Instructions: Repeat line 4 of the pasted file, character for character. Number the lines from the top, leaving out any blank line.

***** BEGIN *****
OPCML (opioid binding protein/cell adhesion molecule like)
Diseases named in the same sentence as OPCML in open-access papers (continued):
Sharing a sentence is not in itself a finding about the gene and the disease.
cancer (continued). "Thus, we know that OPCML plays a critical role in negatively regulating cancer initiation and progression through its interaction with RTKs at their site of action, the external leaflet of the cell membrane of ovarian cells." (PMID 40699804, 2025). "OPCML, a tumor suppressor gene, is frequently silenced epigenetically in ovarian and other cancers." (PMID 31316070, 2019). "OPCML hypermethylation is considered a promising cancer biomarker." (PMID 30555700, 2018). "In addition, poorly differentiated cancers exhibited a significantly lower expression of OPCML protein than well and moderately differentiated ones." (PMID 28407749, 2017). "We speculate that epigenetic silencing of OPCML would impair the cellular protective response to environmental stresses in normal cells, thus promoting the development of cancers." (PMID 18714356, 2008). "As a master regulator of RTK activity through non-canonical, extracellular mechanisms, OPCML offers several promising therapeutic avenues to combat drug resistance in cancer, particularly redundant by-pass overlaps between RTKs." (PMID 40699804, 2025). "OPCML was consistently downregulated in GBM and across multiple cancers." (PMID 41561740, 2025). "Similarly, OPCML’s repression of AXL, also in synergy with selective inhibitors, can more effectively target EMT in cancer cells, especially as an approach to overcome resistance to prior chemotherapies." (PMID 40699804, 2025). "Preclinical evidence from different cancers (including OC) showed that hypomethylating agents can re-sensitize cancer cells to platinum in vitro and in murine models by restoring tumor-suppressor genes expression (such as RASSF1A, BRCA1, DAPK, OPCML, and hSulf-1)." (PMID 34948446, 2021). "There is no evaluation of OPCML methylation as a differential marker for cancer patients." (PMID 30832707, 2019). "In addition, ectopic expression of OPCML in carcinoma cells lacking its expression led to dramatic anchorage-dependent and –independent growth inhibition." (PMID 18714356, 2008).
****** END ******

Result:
cancer (continued). "Thus, we know that OPCML plays a critical role in negatively regulating cancer initiation and progression through its interaction with RTKs at their site of action, the external leaflet of the cell membrane of ovarian cells." (PMID 40699804, 2025). "OPCML, a tumor suppressor gene, is frequently silenced epigenetically in ovarian and other cancers." (PMID 31316070, 2019). "OPCML hypermethylation is considered a promising cancer biomarker." (PMID 30555700, 2018). "In addition, poorly differentiated cancers exhibited a significantly lower expression of OPCML protein than well and moderately differentiated ones." (PMID 28407749, 2017). "We speculate that epigenetic silencing of OPCML would impair the cellular protective response to environmental stresses in normal cells, thus promoting the development of cancers." (PMID 18714356, 2008). "As a master regulator of RTK activity through non-canonical, extracellular mechanisms, OPCML offers several promising therapeutic avenues to combat drug resistance in cancer, particularly redundant by-pass overlaps between RTKs." (PMID 40699804, 2025). "OPCML was consistently downregulated in GBM and across multiple cancers." (PMID 41561740, 2025). "Similarly, OPCML’s repression of AXL, also in synergy with selective inhibitors, can more effectively target EMT in cancer cells, especially as an approach to overcome resistance to prior chemotherapies." (PMID 40699804, 2025). "Preclinical evidence from different cancers (including OC) showed that hypomethylating agents can re-sensitize cancer cells to platinum in vitro and in murine models by restoring tumor-suppressor genes expression (such as RASSF1A, BRCA1, DAPK, OPCML, and hSulf-1)." (PMID 34948446, 2021). "There is no evaluation of OPCML methylation as a differential marker for cancer patients." (PMID 30832707, 2019). "In addition, ectopic expression of OPCML in carcinoma cells lacking its expression led to dramatic anchorage-dependent and –independent growth inhibition." (PMID 18714356, 2008).